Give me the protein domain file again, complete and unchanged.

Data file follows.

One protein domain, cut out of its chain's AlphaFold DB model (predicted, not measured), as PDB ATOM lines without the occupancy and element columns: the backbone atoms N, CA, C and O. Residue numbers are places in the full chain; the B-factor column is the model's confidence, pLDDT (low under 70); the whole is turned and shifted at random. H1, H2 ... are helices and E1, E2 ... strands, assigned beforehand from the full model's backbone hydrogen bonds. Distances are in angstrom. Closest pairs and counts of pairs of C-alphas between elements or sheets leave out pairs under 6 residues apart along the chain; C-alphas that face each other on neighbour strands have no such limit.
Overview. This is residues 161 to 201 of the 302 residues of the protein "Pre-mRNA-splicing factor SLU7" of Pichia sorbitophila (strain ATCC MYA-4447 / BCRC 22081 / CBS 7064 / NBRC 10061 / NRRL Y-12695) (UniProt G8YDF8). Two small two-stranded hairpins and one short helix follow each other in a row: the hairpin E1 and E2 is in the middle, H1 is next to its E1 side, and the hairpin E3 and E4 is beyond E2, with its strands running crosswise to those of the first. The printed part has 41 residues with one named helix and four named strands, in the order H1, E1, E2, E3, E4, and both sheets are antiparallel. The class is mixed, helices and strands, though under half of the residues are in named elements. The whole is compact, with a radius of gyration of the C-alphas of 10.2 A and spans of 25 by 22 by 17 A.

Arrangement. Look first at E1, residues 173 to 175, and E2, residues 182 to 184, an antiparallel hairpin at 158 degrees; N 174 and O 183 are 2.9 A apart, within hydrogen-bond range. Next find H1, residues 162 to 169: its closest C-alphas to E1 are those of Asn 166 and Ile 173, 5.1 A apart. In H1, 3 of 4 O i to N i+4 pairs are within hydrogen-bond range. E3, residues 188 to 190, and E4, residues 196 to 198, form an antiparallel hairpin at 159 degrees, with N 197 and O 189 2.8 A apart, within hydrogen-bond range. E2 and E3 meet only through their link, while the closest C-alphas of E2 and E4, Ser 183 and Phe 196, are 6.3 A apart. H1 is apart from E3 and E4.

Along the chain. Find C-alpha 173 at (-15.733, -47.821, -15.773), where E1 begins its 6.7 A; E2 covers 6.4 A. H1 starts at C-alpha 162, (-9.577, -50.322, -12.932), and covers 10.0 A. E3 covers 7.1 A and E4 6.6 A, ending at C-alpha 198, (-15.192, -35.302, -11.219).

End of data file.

One protein domain, cut out of its chain's AlphaFold DB model (predicted, not measured), as PDB ATOM lines without the occupancy and element columns: the backbone atoms N, CA, C and O. Residue numbers are places in the full chain; the B-factor column is the model's confidence, pLDDT (low under 70); the whole is turned and shifted at random. H1, H2 ... are helices and E1, E2 ... strands, assigned beforehand from the full model's backbone hydrogen bonds. Distances are in angstrom. Closest pairs and counts of pairs of C-alphas between elements or sheets leave out pairs under 6 residues apart along the chain; C-alphas that face each other on neighbour strands have no such limit.
Overview. This is residues 161 to 201 of the 302 residues of the protein "Pre-mRNA-splicing factor SLU7" of Pichia sorbitophila (strain ATCC MYA-4447 / BCRC 22081 / CBS 7064 / NBRC 10061 / NRRL Y-12695) (UniProt G8YDF8). Two small two-stranded hairpins and one short helix follow each other in a row: the hairpin E1 and E2 is in the middle, H1 is next to its E1 side, and the hairpin E3 and E4 is beyond E2, with its strands running crosswise to those of the first. The printed part has 41 residues with one named helix and four named strands, in the order H1, E1, E2, E3, E4, and both sheets are antiparallel. The class is mixed, helices and strands, though under half of the residues are in named elements. The whole is compact, with a radius of gyration of the C-alphas of 10.2 A and spans of 25 by 22 by 17 A.

Arrangement. Look first at E1, residues 173 to 175, and E2, residues 182 to 184, an antiparallel hairpin at 158 degrees; N 174 and O 183 are 2.9 A apart, within hydrogen-bond range. Next find H1, residues 162 to 169: its closest C-alphas to E1 are those of Asn 166 and Ile 173, 5.1 A apart. In H1, 3 of 4 O i to N i+4 pairs are within hydrogen-bond range. E3, residues 188 to 190, and E4, residues 196 to 198, form an antiparallel hairpin at 159 degrees, with N 197 and O 189 2.8 A apart, within hydrogen-bond range. E2 and E3 meet only through their link, while the closest C-alphas of E2 and E4, Ser 183 and Phe 196, are 6.3 A apart. H1 is apart from E3 and E4.

Along the chain. Find C-alpha 173 at (-15.733, -47.821, -15.773), where E1 begins its 6.7 A; E2 covers 6.4 A. H1 starts at C-alpha 162, (-9.577, -50.322, -12.932), and covers 10.0 A. E3 covers 7.1 A and E4 6.6 A, ending at C-alpha 198, (-15.192, -35.302, -11.219).